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[From the Edinburgh Review, Jan. 1820.] ART. VII. Statistical Annals of the United States of America. By

Adam SEYBERT. 4to. Philadelphia, 1818. This is a book of character, and authority; but it is a very large book; and therefore we think we shall do an acceptable service to our readers, by presenting them with a short epitome of its contents, observing the same order which has been chosen by the author. The whole, we conceive, will form a pretty complete picture of America, and teach us how to appreciate that country, either as a powerful enemy or a profitable friend. The first subject with which Mr. Seybert begins, is the population of the United States.

Population.--As representatives and direct taxes are apportioned among the different States, in proportion to their numbers, it is provided for in the American Constitution, that there shall be an actual enumeration of the people every ten years. It is the duty of the marsbals in each State to number the inhabitants of their respective districts : and a correct copy of the lists, containing the names of the persons returned, must be set up in a public place within each district, before they are transmitted to the Secretary of State :- they are then laid before Congress by the President. Under this act, three census, or enumerations of the people, have been already laid before Congress—for the years 1790, 1800, and 1810. In the year 1790, the population of America was 3,921,326 persons, of whom 697,697 were slaves. In 1800, the numbers were 5,319,762, of which 896,849 were slaves. In 1810, the numbers were 7,239,903, of whom 1,191,364 were slaves; so that at the rate at which free population has proceeded between 1790 and 1810, it doubles itself, in the United States, in a very little more than 22 years. The slave population, according to its rate of proceeding in the same time, would be doubled in about 26 years. The increase of the slave population in this statement is owing to the impoitation of negroes between 1800 and 1808, especially in 1806 and 1807, from the expected prohibition against importation. The number of slaves was also increased by the acquisitions of territory in Louisiana, where they constituted nearly half the population. From 1801 to 1811, the inhabitants of Great Britain acquired an augmentation of 14 per cent.; the Americans within the same period, were augmented 36 per cent.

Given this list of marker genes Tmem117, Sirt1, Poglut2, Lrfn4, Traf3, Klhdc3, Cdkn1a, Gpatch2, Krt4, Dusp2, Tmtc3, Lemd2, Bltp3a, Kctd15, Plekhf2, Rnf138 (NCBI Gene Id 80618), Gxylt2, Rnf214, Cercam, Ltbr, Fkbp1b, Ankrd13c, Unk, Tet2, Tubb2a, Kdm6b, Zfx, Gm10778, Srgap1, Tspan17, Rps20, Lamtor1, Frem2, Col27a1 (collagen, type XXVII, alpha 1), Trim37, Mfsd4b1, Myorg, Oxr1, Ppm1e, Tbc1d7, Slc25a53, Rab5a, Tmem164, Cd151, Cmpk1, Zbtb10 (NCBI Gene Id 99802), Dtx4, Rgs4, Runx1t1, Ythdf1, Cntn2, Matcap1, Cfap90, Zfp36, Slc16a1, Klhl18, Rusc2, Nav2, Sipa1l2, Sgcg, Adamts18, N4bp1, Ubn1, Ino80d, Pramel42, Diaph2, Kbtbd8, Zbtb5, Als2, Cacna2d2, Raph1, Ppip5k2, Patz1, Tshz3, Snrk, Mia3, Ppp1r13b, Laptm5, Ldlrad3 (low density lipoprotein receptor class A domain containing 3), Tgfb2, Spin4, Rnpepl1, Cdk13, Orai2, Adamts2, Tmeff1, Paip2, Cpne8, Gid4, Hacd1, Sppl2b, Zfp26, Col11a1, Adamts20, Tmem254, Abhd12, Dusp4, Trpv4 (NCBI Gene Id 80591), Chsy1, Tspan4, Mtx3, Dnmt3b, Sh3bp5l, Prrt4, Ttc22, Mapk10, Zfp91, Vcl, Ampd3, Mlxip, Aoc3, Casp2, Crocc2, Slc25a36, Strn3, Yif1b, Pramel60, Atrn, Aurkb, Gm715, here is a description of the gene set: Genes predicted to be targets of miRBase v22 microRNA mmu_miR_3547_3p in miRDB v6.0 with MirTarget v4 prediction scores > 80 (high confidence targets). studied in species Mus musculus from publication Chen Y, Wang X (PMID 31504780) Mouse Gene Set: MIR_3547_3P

Emigration seems to be of very little importance to the United States. In the year 1817, by far the most considerable year of emigration, there arrived in ten of the principal ports of America, from the Old World, 22,000 persons as passengers. The number of emigrants, from 1790 to 1810, is not supposed to have exceeded 6000 per annum. None of the separate States have been retrograde during these three enumerations, though some have been nearly stationary. The most remarkable increase is that of NewVOL. I.

23

York, which has risen from 340,120 in the year 1790, to 959,049 in the year 1810. The emigration from the Eastern to the Western States is calculated at 60,000 persons per annum. In all the American enumerations, the males uniformly predominate in the proportion of about 100 to 92. We are better off in Great Britain and Ireland—where the women were to the men, by the census of 1811, as 110 to 100. The density of population in the United States, is less than 4 persons to a square mile; that of Holland, in 1803, was 275 to the square mile; that of England and Wales, 169. So that the fifteen provinces, which formed the Union in 1810, would contain, if they were as thickly peopled as Holland, 135 millions souls.

The next head is that of Trade and Commerce.- In 1790, the Exports of the United States were above 19 millions dollars; in 1791, above 20 millions ; in 1792, 26 millions ; in 1793, 33 millions of dollars. Prior to 1795, there was no discrimination, in the American Treasury accounts, between the exportation of domestic, and the reexportation of foreign articles. In 1795, the aggregate value of the merchandise exported, was 67 millions dollars, of which the foreign produce re-exported, was 26 millions. In 1800, the total value of exports was 94 millions ; in 1805, 101 millions ; and in 1808, when they arrived at their maximum, 108 millions dollars. In the year 1809, from the effects of the French and English Orders in Council, the exports fell to 52 millions of dollars ; in 1810, to 66 millions ; in 1811, to 61 millions. In the first year of the war with England, to 38 millions ; in the second to 27 ; in the year 1814, when peace was made, to 6 millions. So that the exports of the republic, in 6 years, had tumbled down from 103 to 6 millions of dollars : After the peace,

in the years 1815-16-17, the exports rose to 52, 81, 87 millions dollars.